The comedian personally listened to pitches for new shows, choosing which Desilu would produce. Ball was skilled at finding shows that would catch on, including The Untouchables, which became a hit show from 1959-1963.
Behind the scenes, however, Ball and Arnaz faced personal problems. In 1960, the couple divorced, and in 1962, Ball decided to buy out Arnaz.
The biggest hit produced by Desilu in its early years was The Untouchables. After it went off the air in 1963, Ball was on the hunt for her next one. In 1964, Ball met with Bruce Geller and Gene Roddenberry. Geller brought an idea for a spy show he called Mission: Impossible. The concept was expensive, but Ball saw the appeal.
Roddenberry, meanwhile, pitched a different show: Star Trek. Ball signed contracts with both men to produce their shows.
Photo: CBS Television/Wikimedia Comm
Gene Roddenberry met with Ball in 1964 to pitch Star Trek. Based on the name, Ball initially misunderstood the concept. She thought the stars were Hollywood celebrities, while the “trek” referred to traveling abroad. Essentially, she believed that Roddenberry wanted to create a show where personalities played USO shows overseas.
Of course, the mix-up was soon straightened out, and Ball became a behind-the-scenes champion for Star Trek.
In 1962, Ball bought out Arnaz to become the president of Desilu Productions. She was starring in The Lucy Show, ranked number two in ratings. And Desilu operated the largest studio in Hollywood, with 36 sound stages.
But the production company, which was making millions a year in the mid-1950s, saw a downturn during Ball’s early years as president. In 1963, The Untouchables was canceled, and The Lucy Show was the only Desilu-produced series on the air. Ball knew she needed new shows, and she wanted them to be unique. The next year, Ball met with Gene Roddenberry, who pitched Star Trek.
Ball nearly faced a mutiny at Desilu when Gene Roddenberry delivered the script for “The Cage,” the first episode of Star Trek. The writing was like nothing else on television. It was filled with strange words and demanded special effects that would eat up the budget.
Ed Holly, an executive at Desilu, said, “I told Lucy, ‘If we do these [Star Trek and Mission: Impossible] and are unfortunate enough to sell them as series, we’re going to have to sell the company and go bankrupt.'” That’s because the studio would lose thousands of dollars on each episode, even if they could find a network willing to air them.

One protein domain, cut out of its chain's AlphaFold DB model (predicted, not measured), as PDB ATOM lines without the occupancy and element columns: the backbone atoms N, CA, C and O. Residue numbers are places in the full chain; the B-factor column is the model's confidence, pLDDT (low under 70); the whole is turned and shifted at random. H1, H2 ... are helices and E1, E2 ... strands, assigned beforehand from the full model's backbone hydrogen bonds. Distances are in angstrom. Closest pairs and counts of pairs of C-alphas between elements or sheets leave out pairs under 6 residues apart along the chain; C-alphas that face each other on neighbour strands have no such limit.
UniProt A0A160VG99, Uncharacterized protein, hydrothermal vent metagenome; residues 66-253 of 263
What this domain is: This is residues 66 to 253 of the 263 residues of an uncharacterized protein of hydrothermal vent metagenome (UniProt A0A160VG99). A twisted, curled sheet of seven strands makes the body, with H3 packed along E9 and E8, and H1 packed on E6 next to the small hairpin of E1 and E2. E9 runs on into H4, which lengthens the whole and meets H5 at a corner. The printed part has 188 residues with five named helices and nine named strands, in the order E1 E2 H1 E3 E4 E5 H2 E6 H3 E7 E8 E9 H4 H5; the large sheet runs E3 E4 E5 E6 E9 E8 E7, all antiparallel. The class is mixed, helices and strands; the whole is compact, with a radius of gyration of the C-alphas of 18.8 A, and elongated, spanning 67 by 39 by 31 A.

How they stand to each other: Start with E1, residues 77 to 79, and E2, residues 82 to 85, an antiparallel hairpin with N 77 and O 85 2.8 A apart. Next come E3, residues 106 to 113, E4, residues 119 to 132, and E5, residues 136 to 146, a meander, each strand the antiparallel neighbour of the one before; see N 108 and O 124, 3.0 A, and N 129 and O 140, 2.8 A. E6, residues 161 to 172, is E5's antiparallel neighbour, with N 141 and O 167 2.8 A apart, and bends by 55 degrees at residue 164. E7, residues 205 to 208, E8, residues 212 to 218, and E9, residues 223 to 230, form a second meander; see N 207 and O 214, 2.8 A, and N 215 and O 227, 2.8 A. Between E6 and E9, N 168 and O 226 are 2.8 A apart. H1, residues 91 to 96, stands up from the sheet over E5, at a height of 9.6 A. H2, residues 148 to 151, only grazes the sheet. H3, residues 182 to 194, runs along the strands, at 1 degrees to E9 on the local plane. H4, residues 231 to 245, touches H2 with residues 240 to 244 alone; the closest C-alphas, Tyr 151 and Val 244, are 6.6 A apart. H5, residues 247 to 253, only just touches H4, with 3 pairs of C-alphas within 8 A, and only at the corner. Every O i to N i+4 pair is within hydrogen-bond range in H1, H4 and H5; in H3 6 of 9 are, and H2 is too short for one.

But Ball pushed for the series, refusing to give up even after CBS turned down the show.
Ball saw Star Trek as a gamble. As a producer, Ball wanted shows that were unique, and Star Trek certainly fit the bill. In 1965, NBC turned down the pilot episode of Star Trek. Ball, refusing to give up, agreed to help finance a second pilot. The Desilu board objected, pleading the show could end the company. But Ball persisted, and the first episode of Star Trek won its time slot in 1966.
Desilu executive Ed Holly says, “If it were not for Lucy, there would be no Star Trek today.”
Today, Lucille Ball is mostly remembered as a comedian and actor, while I Love Lucy remains one of the most beloved television shows in history. But most people don’t realize the vital influence Ball had on television from behind the scenes.
When Ball became president of Desilu, she was the first woman in charge of a major television studio. Ball turned the struggling studio around by taking risks on unique shows, like Mission: Impossible and Star Trek. She also made herself even richer when she sold Desilu to Paramount.
When Ball took over Desilu Productions as president in 1962, the studio was struggling. Revenues were down, and the only show produced by Desilu on the air was The Lucy Show. But Ball committed herself to turn things around to make the studio profitable again.
In 1967, Desilu was generating a profit, and Ball decided to sell her shares. She negotiated a deal with Paramount Studios, netting $17 million.
(For the source of this, and many other equally interesting history-related articles, please visit: https://www.ranker.com/list/lucille-ball-desi-arnaz-production-company/genevieve-carlton/)